Wednesday, August 23, 2006

Doubting Dogma

This is a follow up to these two posts on the media coverage of Hezbollah attacks on Israel during the war. Essentially, the question was whether the Israeli reporting restrictions had the effect of giving greater credence to the claim that Hezbollah was deliberately trying to kill civilians than was actually supported by the facts.

Fran Unsworth has written about this over at the The Editors blog. Reading the comments there gives a good indication of the difficulties the BBC faces when covering such a controversial issue. The BBC is apparently the broadcast arm of the Hezbollah/Mossad propaganda unit (delete as appropriate). It can't be easy to have to constantly deal with these mutually exclusive pressures.

Anyway, some facts from Fran:
One of the forms that all journalists sign, to be accredited members of the press on arrival in Israel, is a promise that you will obey the rules of the military censor. In the context of the latest war in South Lebanon, those rules mean - we are not allowed to report any Hezbollah hits on military bases, not allowed to broadcast news of ministerial visits to the frontline until ministers are safely back out of Hezbollah’s range.
It's that inability to report on hits to military bases which is the issue.

It looks like Hezbollah were primarily using the 9K132 Grad-P variant launcher to fire their rockets. This isn't a particularly accurate (or powerful) weapon but they can be aimed in a general sense. The Israeli military rationale for the prohibition of live reporting of the location of rocket attacks confirms as much. As Fran reports, "if rockets land whilst we are live on air, we have to be vague as to where they fall (the theory being that Hezbollah may be watching BBC World or equivalent, and using our information to help them calibrate their rockets launchers)".

So, it appears that the Israeli military accepts that Hezbollah's rockets are not completely indiscriminate and can be calibrated and aimed at a given area in a viable way.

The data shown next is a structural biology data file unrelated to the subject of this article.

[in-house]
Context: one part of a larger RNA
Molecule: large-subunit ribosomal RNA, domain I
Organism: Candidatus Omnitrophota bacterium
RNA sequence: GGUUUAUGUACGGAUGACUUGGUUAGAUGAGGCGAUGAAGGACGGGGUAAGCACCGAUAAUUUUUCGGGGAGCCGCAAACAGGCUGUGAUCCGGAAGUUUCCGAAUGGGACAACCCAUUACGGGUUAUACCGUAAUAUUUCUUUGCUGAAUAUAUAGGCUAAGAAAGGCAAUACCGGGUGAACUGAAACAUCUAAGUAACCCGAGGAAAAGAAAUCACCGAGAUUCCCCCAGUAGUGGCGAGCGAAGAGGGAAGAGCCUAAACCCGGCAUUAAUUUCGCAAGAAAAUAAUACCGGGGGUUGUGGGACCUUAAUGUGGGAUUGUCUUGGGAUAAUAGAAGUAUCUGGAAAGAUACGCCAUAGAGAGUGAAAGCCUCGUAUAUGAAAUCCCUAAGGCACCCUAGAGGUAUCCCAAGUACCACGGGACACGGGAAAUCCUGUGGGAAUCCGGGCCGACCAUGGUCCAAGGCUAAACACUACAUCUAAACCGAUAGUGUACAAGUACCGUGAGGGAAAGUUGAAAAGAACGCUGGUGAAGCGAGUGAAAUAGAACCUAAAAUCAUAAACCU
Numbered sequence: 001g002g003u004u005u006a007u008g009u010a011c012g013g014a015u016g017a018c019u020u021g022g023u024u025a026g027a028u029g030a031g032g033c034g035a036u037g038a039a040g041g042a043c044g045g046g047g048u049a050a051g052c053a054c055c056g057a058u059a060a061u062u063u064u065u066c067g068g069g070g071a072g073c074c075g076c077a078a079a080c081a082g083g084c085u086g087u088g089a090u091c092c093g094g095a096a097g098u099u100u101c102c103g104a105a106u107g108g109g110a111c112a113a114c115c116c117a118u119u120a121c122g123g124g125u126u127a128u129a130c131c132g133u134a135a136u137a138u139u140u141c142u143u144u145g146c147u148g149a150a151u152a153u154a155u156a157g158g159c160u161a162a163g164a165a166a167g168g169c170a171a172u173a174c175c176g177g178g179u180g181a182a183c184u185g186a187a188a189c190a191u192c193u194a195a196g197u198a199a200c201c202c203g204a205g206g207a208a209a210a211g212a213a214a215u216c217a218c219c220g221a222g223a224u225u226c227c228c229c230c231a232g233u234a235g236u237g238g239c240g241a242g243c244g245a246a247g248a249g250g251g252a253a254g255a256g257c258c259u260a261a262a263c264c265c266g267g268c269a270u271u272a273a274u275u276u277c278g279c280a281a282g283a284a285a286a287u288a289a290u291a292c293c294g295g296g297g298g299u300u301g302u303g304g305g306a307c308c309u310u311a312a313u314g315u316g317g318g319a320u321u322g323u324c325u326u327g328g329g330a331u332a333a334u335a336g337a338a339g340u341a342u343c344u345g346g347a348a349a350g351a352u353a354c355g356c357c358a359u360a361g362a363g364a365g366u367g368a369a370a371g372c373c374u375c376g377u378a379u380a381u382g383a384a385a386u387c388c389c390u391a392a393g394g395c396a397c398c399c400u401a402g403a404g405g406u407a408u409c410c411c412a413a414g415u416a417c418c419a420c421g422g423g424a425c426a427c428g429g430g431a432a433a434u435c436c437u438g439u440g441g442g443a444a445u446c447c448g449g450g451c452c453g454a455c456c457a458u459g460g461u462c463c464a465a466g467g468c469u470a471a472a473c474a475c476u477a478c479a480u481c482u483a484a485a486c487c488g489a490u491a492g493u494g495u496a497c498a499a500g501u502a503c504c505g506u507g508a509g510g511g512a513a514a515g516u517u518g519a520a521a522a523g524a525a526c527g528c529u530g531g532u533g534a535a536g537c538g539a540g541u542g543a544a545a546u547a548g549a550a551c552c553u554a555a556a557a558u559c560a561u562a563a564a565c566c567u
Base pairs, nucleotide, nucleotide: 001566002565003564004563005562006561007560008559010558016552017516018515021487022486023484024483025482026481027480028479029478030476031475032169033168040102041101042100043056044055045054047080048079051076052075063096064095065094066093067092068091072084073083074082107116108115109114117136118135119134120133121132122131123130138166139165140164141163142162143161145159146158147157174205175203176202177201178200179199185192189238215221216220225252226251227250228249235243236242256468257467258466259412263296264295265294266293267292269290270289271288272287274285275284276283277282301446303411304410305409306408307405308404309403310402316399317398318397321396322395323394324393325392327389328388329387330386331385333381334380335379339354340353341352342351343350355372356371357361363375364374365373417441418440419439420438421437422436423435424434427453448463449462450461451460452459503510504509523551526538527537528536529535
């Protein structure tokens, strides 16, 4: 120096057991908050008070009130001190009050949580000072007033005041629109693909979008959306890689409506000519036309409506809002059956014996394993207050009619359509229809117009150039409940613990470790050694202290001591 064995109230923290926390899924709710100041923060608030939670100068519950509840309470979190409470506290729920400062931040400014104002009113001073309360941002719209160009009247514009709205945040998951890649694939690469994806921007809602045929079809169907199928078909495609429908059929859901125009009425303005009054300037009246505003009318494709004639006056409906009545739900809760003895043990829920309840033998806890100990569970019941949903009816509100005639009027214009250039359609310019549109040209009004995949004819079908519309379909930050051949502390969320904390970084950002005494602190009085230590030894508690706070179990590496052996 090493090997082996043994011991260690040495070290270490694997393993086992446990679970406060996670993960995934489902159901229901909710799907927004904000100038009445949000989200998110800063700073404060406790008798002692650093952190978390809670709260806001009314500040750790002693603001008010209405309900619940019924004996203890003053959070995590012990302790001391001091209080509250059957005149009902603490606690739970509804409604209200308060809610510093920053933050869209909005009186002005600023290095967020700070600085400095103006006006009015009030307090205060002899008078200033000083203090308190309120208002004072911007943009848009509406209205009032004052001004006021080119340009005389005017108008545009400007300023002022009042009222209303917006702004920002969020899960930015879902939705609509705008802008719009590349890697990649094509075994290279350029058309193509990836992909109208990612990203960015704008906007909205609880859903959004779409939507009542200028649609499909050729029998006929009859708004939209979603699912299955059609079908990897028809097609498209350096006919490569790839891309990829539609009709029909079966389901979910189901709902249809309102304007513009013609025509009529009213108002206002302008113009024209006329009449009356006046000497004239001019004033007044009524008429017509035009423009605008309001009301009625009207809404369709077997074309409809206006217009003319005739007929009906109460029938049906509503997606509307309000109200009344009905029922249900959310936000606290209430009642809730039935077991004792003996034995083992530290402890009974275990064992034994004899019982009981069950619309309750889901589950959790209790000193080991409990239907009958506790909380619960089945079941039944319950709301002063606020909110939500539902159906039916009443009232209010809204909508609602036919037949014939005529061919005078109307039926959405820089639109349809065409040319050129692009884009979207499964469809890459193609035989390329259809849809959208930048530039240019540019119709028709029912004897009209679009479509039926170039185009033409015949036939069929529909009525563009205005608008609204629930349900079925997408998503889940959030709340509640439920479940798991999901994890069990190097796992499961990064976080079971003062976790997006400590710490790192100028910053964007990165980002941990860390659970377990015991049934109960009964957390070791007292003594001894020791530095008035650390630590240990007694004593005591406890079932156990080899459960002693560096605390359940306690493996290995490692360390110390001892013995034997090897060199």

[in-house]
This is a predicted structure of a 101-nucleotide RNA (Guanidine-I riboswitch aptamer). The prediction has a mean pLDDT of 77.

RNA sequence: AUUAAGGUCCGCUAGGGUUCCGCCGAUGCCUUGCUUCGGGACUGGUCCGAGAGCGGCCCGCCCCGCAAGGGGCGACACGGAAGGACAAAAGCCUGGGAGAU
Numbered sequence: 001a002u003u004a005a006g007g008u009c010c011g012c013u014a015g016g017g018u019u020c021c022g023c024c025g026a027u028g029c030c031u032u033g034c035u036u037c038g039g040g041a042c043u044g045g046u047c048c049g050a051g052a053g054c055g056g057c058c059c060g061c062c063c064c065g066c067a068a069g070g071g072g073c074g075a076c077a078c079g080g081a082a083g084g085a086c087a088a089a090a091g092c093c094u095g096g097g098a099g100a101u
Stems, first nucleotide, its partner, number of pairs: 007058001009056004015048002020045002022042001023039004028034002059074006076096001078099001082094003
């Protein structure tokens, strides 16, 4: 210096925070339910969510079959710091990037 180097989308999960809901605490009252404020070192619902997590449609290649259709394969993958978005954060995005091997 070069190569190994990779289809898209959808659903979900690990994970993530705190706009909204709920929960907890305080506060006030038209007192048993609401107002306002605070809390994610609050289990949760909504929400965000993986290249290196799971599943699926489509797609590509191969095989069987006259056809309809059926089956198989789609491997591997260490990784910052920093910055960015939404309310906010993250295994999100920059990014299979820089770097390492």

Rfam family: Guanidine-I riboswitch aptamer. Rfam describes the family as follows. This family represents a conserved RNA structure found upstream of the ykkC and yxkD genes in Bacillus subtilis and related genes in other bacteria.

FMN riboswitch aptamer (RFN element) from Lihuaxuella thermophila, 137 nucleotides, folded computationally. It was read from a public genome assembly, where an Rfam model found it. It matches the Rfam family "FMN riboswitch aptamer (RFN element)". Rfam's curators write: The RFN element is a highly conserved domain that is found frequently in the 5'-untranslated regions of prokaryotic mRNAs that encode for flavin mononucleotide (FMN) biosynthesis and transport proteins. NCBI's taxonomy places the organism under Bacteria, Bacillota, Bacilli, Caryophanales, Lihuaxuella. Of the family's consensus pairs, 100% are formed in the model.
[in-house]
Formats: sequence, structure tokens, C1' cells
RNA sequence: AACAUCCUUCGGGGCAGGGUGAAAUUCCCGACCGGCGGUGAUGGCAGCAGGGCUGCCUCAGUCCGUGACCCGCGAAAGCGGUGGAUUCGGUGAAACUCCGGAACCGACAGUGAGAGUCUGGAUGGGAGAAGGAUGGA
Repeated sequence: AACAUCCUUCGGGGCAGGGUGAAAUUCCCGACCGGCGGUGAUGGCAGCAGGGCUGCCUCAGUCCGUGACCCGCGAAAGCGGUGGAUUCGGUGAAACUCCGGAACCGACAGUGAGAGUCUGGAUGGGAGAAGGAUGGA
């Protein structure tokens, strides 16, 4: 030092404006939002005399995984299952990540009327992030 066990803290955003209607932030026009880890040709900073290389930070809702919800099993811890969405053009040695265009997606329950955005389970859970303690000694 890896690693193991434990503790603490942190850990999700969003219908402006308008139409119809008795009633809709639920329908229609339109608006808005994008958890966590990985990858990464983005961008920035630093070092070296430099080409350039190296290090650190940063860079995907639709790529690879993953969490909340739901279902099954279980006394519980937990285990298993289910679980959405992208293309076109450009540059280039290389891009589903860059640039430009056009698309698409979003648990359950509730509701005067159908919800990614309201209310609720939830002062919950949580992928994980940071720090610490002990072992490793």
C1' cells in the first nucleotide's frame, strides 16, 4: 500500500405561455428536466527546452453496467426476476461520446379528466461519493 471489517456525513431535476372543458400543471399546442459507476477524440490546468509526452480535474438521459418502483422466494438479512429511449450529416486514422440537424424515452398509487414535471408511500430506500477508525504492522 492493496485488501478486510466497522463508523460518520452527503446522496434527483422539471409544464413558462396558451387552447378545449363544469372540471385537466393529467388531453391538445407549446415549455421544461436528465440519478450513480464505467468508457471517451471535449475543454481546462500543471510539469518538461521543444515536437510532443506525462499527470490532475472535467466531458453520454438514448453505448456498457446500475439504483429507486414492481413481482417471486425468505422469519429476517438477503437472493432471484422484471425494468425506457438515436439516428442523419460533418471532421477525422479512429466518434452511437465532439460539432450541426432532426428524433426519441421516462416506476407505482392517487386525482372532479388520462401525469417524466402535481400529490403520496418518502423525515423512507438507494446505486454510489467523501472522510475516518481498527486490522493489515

Fran goes on to say:
In practice, Israel finds these rules very hard to enforce. It is a small, talkative country and the media usually finds out about casualties quickly. The rolling news networks based outside the country are not bound by the censorship rules, so if they find out from other sources they will broadcast.

Here's another article on the Israeli military censor from AP (thanks to the anonymous commenter who pointed it out in a previous post). It says:
The rules include no real-time reports giving the exact locations of guerrilla missile hits; no reports of missile hits — or misses — on strategic targets...
In practice, it seems to me, the fact that journalists on the ground cannot report on rocket hits or misses on strategic targets is important enough to be worth pointing out. A rocket landing on or perhaps more significantly near a military installation is most often going to be reported simply as a rocket landing in Israel. The military target, if there was one, is unlikely to be publicised. Fran's article does not really address this.

So, did Hezbollah deliberately try to kill Israeli civilians in large numbers during the conflict as the Israeli government constantly claimed? It is difficult to be sure but there doesn't seem to be much in the way of evidence to support the claim. It seems more likely that Hezbollah were aiming at Israeli military targets to the best of their limited ability.

Just to restate the obvious, none of this is meant to suggest that I endorse Hezbollah's actions. I don't. Although on a vastly different scale, both Hezbollah and the Israeli military displayed a wanton disregard for the lives of civilians.

(Bizzarely, I was interupted while writing this post by the doorbell. It was a nice lady from MORI asking if she could ask a few questions so I said yes. The survey was about media impartiality particularly in relation to the BBC. Absolutely true. The human brain just isn't wired for that sort of coincidence.)

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